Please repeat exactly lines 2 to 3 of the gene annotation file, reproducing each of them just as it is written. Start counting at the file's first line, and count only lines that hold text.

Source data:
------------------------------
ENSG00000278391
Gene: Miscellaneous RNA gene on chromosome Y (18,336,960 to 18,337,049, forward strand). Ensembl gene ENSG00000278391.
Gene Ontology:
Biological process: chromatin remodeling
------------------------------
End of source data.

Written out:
Gene: Miscellaneous RNA gene on chromosome Y (18,336,960 to 18,337,049, forward strand). Ensembl gene ENSG00000278391.
Gene Ontology: